Anthony "Rumble" Johnson had to laugh at some of the rumors about his post fighting career following the announcement about his retirement in April.
Johnson shocked the mixed martial arts world by announcing that he was hanging up his gloves following a second round submission loss to Daniel Cormier at UFC 210 that served as the final fight of his career.
Johnson also hinted at a new career choice that would be revealed at some point down the road, but speculation ran wild about what he was planning to do next including a post fight job with the Los Angeles Rams.
It turns out, Johnson definitely had plans once fighting was done but it has nothing to do with football.
"My friend Paul, he's in cannabis, we're opening up a facility. It's for medical uses," Johnson revealed on "Heated Conversations" with retired WWE superstar Booker T. "We're getting in that way. We've got some good things going on. It's already big. We're just waiting on that law to pass and whenever it passes, we're golden. We're playing our cards right. We're playing by the books so that way there is no issues. We're good to go.
"Like I said, if you can find a job or anything that will help you grow or make even more money without doing near as much as you were doing before, especially if it's causing bodily harm like in your previous job, jump on board for something that's better. That's what I'm doing."
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Johnson currently resides in Florida a state that has moved towards allowing more use of medical marijuana but the laws are still influx as the rules and regulations are being sorted out following an amendment passing there last year. Of course, Johnson didn't mention if his business would be in Florida, although it would make the most sense.
As far as his fighting career goes, Johnson says getting into a new business wasnt the only reason he walked away from the sport at just 33-years of age.
According to Johnson, concerns about his health and most notable several head injury played a big part in his decision to call it a career following his last fight against Cormier at UFC 210.
"You hear about CTE [chronic traumatic encephalopathy] and all this other stuff, head injuries, and you're harming your body playing football and stuff. This stuff can happen just as fast in mixed martial arts as it can in any other sport cause we're constantly beating on each other. I love myself. A lot of guys don't think about that. They want to get in these battles and just wars and I'm not about that life. I'm going to be honest I was never a fighter," Johnson said.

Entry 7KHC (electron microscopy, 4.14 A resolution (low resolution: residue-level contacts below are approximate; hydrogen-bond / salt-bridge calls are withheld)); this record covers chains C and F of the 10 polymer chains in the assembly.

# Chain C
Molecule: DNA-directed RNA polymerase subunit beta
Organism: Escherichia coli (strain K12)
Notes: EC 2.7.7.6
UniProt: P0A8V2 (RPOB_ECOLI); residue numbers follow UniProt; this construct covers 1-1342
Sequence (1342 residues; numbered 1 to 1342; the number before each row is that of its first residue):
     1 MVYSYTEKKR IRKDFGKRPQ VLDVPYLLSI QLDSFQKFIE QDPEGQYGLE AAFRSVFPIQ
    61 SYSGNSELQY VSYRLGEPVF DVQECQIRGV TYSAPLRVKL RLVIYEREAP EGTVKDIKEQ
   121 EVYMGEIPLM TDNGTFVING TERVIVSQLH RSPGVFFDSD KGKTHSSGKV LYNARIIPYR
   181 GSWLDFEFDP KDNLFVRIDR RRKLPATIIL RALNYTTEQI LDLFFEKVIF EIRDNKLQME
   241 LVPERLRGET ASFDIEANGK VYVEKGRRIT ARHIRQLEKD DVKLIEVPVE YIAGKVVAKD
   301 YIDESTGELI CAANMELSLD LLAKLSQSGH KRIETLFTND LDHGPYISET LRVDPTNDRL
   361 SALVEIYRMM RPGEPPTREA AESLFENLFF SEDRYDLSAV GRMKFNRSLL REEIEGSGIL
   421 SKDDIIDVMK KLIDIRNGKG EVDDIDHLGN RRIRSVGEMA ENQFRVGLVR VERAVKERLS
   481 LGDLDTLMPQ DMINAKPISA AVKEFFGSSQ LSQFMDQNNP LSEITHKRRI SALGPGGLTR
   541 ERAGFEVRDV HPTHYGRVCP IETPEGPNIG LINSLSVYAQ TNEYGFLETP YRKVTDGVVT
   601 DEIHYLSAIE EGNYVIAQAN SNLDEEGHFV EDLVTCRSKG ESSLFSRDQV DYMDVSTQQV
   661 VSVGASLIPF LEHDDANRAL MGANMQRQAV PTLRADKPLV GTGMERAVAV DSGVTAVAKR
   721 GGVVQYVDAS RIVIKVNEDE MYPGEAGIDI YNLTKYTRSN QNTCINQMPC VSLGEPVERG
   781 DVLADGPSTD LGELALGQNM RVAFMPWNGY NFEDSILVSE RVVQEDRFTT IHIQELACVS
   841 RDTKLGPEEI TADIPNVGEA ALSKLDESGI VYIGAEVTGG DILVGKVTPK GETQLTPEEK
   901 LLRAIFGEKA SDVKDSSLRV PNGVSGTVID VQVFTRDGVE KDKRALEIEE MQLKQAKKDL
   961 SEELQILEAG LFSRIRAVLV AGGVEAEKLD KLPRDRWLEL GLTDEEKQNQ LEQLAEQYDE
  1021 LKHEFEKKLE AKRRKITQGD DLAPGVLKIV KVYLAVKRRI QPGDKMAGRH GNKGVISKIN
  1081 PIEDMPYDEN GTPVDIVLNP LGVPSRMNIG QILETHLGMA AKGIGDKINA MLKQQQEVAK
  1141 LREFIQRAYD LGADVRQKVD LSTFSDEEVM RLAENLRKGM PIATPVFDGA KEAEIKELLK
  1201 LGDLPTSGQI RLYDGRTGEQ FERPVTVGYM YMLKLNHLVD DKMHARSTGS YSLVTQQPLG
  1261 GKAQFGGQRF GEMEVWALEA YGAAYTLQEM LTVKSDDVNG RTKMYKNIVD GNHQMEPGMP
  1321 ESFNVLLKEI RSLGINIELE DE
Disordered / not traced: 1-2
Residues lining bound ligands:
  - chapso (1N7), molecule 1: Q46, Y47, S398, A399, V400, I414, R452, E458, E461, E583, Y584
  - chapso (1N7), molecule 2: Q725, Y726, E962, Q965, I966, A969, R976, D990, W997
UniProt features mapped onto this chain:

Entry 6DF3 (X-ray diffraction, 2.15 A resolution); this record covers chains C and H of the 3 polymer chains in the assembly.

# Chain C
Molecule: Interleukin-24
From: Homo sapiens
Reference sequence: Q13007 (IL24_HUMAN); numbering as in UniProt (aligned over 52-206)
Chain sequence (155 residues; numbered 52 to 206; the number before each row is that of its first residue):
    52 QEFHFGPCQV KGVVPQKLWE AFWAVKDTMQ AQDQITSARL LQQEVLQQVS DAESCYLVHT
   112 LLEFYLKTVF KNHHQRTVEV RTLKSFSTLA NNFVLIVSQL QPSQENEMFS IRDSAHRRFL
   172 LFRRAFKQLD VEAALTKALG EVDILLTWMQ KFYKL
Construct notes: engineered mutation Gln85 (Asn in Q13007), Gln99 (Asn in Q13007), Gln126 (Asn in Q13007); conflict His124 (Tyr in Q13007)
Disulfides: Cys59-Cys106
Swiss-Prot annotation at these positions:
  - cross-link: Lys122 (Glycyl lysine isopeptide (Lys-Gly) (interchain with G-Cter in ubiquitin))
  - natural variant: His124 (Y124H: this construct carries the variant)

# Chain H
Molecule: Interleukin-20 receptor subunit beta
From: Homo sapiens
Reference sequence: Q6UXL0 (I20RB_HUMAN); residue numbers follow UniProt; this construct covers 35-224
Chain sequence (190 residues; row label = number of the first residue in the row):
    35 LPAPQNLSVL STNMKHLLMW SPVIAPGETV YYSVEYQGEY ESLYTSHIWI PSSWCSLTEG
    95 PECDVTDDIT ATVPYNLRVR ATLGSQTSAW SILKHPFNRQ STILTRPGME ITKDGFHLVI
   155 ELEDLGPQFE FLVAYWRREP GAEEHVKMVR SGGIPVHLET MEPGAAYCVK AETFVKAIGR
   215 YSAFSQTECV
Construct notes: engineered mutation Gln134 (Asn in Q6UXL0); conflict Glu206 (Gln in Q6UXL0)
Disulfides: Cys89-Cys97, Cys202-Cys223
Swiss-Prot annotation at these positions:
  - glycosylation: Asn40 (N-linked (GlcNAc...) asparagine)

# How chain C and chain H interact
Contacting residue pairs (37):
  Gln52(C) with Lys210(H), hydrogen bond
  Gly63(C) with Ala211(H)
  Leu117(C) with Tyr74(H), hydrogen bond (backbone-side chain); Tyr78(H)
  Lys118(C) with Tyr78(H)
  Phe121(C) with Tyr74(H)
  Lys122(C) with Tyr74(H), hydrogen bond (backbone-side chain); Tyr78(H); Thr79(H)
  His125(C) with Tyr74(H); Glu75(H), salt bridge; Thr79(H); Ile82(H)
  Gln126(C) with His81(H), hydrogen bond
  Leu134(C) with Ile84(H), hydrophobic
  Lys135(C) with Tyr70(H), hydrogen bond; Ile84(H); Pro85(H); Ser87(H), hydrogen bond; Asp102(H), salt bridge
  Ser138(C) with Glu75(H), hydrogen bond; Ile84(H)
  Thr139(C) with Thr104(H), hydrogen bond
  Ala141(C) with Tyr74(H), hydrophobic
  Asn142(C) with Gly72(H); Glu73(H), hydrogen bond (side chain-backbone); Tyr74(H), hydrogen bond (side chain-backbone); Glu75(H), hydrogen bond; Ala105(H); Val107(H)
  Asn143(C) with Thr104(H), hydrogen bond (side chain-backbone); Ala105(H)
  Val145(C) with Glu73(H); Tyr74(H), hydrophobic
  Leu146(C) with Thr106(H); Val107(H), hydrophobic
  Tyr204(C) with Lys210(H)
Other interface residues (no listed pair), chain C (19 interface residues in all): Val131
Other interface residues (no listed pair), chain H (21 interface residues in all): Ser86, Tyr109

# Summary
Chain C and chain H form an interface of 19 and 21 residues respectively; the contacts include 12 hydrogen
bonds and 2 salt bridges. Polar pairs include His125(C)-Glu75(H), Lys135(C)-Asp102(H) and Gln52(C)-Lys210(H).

"Fighting was like natural to me cause I was just so athletic, I caught onto everything really quick. I was never meant to fight. I was meant to do something else, something greater in life. It was just time for me to move on."
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Johnson admits that there are certain aspects of fighting that he will miss including spending time with his friends at the gym or on the road getting ready for action. Still, Johnson says there were plenty of reasons to quit in a risk versus reward situation because fighting is dangerous and he was ready to take that possibility out of his personal equation.
"I don't miss getting up in the morning and going to training, that's for sure. I don't miss the pressure of having to watch what I eat and worry about if I say something, the media's going to take it the wrong way and twist it around and things like this. There's a lot of things I won't miss but I'll most definitely miss my guys and I met a lot of great people along the way so I'll miss everybody," Johnson said.
"I left on my own terms. I left on good terms and I left as one of the best fighters ever in the weight class. I think I did my job."
As far as the possibility of a return to action, Johnson remains steadfast that he's fought his last fight and he's leaving mixed martial arts to a younger generation of athletes who can take over in his absence.
While it's only been a month since he retired, Johnson remains resolute in his decision and has no plans to ever put on the gloves again to step back into the Octagon.
"I'm finished," Johnson said. "I do want to see the younger generation take over and watch their success. I want to sit back and be a fan now instead of a fighter.
"I'm not about that life anymore. It was fun while it lasted. I'm happy. I'm honestly happy and I'm moving onto something bigger and better and safer."